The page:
One of the challenges we regularly tackle for our clients, across all industries, is how to incorporate a laser system into a greater manufacturing process. Not only that, but many clients are looking for automation built into the solution in order to optimize manpower and production.
In a recent post, we described a laser system built for an endoscopic device manufacturer for cutting and weld capping multi-stranded stainless steel guide wires. In this post, we’ll take a deeper look at the automated elements of this laser system and how they helped achieve the client’s goals for high production throughput, accuracy and repeatability.
Cutting & Capping of Endoscopic Laser System Overview
A laser-based manufacturing system for medical devices – endoscopic guide wires – was developed using a high-power fiber laser. An automatic feed system pulls medical grade stainless steel stranded cable from a supply spool to precise lengths. Using laser beam steering optics, the system cuts and processes each end of the laser cut cable to produce a spherical welded cap that captures each strand.
Take a look at this video to see the laser system in action:
How Automation Improved the Laser System’s Overall Performance
The user-friendly programming interface provides easy setup and short change-over times to maintain a high level of productivity. Our proprietary software helps guide the operator; they simply select the specifications for the job and the system largely does the rest. This frees up valuable worker time to take on other tasks.
In this particular system, the operator can define the length of the guide wires and the amount of guide wires to process. The control software prompts operator to load the product (a spool of stainless steel wire) into the wire transport system. The system then pulls the wire and the laser makes an initial cut and welds the end.
The automated feeding system then pulls the wire to the programmed length and makes the second cut and weld caps the end. The finished guide wire is then placed into the collection bin and the operator verifies it was cut to the correct length.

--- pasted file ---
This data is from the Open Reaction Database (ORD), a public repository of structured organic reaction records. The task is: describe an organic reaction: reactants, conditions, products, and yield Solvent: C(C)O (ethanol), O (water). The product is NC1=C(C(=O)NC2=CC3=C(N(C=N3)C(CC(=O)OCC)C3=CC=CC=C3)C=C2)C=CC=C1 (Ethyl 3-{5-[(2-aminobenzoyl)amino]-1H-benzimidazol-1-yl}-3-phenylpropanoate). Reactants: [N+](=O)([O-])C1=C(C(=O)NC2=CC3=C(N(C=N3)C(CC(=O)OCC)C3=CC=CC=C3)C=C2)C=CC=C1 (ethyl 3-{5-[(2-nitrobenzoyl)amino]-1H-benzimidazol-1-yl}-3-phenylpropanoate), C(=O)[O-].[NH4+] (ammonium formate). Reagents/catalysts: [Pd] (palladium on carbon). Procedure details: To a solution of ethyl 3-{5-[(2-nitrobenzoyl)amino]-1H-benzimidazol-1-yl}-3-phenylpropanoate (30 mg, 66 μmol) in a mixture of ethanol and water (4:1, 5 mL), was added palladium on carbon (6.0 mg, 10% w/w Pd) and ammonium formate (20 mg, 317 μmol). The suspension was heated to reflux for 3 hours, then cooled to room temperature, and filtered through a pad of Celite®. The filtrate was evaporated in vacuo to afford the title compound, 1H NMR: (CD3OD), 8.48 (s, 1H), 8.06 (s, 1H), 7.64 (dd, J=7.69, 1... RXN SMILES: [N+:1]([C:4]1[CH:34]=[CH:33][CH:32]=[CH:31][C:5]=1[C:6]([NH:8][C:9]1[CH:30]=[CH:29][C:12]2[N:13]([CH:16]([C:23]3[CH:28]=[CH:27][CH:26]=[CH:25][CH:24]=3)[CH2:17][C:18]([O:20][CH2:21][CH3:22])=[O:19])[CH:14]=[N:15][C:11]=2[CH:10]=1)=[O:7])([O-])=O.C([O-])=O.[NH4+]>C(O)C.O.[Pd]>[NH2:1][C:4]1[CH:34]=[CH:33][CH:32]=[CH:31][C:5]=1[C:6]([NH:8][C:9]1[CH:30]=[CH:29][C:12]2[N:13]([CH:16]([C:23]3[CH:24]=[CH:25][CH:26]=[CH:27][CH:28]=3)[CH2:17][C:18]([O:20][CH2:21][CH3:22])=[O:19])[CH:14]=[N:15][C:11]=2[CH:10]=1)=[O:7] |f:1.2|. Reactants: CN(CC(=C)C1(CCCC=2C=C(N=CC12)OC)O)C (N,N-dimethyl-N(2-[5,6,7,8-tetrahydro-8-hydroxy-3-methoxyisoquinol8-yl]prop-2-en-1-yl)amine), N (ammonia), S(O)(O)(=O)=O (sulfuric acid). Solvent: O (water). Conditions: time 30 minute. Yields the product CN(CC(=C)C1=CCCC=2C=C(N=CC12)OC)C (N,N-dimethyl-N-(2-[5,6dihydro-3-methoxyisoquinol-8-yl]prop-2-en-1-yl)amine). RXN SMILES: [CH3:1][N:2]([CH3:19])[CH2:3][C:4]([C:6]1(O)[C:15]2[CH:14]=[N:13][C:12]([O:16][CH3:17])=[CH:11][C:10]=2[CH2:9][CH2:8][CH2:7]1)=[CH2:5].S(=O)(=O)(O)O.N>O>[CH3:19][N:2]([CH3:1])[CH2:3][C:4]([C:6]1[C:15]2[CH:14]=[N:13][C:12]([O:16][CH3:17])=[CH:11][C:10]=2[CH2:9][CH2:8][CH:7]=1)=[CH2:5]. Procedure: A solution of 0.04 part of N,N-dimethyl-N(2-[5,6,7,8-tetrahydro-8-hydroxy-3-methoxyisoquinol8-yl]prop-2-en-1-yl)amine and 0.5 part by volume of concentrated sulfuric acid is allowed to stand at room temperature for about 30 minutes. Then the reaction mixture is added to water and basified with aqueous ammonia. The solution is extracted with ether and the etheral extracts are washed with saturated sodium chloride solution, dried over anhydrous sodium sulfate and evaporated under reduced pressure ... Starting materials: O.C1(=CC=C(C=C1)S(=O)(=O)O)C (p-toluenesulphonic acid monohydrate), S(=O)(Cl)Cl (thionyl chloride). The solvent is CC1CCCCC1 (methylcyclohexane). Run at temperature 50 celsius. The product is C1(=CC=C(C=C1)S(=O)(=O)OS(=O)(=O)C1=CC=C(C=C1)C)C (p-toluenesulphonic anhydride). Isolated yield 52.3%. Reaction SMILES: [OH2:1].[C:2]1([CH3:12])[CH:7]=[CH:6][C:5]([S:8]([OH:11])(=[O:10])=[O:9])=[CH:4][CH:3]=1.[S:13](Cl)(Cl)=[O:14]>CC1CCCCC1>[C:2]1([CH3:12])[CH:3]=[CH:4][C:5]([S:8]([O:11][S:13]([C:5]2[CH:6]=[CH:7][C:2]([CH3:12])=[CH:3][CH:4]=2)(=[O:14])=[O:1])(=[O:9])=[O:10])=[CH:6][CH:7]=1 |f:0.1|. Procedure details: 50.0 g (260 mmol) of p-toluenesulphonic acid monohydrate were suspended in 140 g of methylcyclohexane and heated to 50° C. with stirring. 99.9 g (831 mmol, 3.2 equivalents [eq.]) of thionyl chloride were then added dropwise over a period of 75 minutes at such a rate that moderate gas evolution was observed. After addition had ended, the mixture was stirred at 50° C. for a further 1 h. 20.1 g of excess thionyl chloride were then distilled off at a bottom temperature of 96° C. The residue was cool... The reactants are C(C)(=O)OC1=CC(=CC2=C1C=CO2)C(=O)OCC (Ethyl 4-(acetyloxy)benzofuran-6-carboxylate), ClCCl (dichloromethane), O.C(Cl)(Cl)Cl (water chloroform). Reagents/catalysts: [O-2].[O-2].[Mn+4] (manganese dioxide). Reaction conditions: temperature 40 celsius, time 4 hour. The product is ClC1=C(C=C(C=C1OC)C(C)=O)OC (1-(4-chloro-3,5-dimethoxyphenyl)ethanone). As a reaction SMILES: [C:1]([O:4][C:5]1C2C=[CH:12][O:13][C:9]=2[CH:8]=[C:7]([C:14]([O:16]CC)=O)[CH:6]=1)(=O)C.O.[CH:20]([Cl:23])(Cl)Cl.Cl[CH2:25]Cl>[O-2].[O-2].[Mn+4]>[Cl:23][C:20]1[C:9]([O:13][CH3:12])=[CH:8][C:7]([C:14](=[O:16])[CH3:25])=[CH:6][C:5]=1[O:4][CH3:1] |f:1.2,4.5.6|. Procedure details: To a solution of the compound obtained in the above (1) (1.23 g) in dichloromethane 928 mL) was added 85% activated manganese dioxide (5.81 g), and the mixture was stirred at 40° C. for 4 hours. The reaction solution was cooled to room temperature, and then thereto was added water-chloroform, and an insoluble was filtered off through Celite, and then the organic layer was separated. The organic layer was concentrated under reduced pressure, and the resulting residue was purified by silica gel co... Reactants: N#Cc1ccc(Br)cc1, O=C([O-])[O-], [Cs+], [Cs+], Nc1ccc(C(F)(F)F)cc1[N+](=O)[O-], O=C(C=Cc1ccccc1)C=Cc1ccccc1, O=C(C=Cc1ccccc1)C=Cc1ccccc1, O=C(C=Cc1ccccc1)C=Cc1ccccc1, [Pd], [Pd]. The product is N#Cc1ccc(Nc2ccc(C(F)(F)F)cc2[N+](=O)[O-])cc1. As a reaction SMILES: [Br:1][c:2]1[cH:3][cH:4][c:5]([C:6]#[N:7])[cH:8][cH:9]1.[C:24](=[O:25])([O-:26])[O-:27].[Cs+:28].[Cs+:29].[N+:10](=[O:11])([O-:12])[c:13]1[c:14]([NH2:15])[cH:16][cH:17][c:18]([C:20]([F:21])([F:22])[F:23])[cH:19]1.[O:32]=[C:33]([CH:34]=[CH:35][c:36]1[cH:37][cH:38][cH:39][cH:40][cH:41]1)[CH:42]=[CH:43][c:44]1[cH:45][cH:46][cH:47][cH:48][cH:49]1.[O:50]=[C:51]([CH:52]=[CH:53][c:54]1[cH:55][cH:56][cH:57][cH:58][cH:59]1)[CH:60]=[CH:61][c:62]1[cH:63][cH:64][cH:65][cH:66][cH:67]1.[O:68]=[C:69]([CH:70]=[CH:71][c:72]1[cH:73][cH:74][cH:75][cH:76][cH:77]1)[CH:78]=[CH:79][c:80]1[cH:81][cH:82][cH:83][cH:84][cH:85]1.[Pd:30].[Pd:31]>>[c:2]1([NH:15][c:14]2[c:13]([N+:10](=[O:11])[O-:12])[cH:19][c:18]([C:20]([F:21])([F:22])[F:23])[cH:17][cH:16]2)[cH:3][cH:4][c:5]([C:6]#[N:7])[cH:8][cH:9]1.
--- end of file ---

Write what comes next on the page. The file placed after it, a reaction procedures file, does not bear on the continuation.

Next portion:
After the operator’s manual verification, the system can then be set to consume the entire spool of wire, or a predetermined amount of guide wires. Once the spool is exhausted, or the guide wires have reached the programmed level of production, the system will stop.
In this system, 0.031 inch thick multi-stranded stainless steel wire was being processed, which comes in a spool of over 17,000 feet. However, this same application could easily be adapted and programmed to handle different guide wire diameters based on client needs.
2. High Throughput
With the automation elements of this laser system, the client was able to achieve high throughput and repeatability. The level of production varies with the length of the guide wire being cut, but a laser system was preferable to other options due to its ability to be automated.
For example, another option for this application included a manual mechanical cut and TIG welding, but this was an extremely slow process for a large quantity of cuts, and did not provide the same consistent quality at the welded end caps of the guide wire.
3. Integration into Larger Manufacturing Processes
As a laser integrator, we work closely with our clients to ensure we develop and build a solution that fits into their greater processes. In this application, the guide wires were not a finished product, rather they were an element to other endoscopic devices.
Taking in the bigger picture of the client’s manufacturing process was crucial to producing a successful laser system. The production and throughput had to align with their overall needs and consider growth potential in the coming years.
4. Other Advantages
Multiple User Levels
Our proprietary software allows for multiple user levels: operator, engineering and administrator. This helps to accommodate a busy manufacturing floor and ensure the system’s specifications can only be changed by those authorized to do so.
For example, in the operator mode, there is limited access to the controls, except to hold and release for a spool change, shift change, or to unload the finished guide wires. A visual stack light clearly indicates what user level the system is in.
Safety & Compliance
This laser-based manufacturing system is a Center for Devices and Radiological Health (CDRH), a division of the Food and Drug Administration (FDA), Class I. It meets all defined safety specifications and does not require laser safety glasses to be worn during operation.
With high production throughput with excellent accuracy and repeatability, our final laser-based solution ensured an outstanding price and performance ratio for our client. The work of our engineers in our Applications Development Lab laid the foundation for the optimal solution for this client’s endoscopic device manufacturing challenges.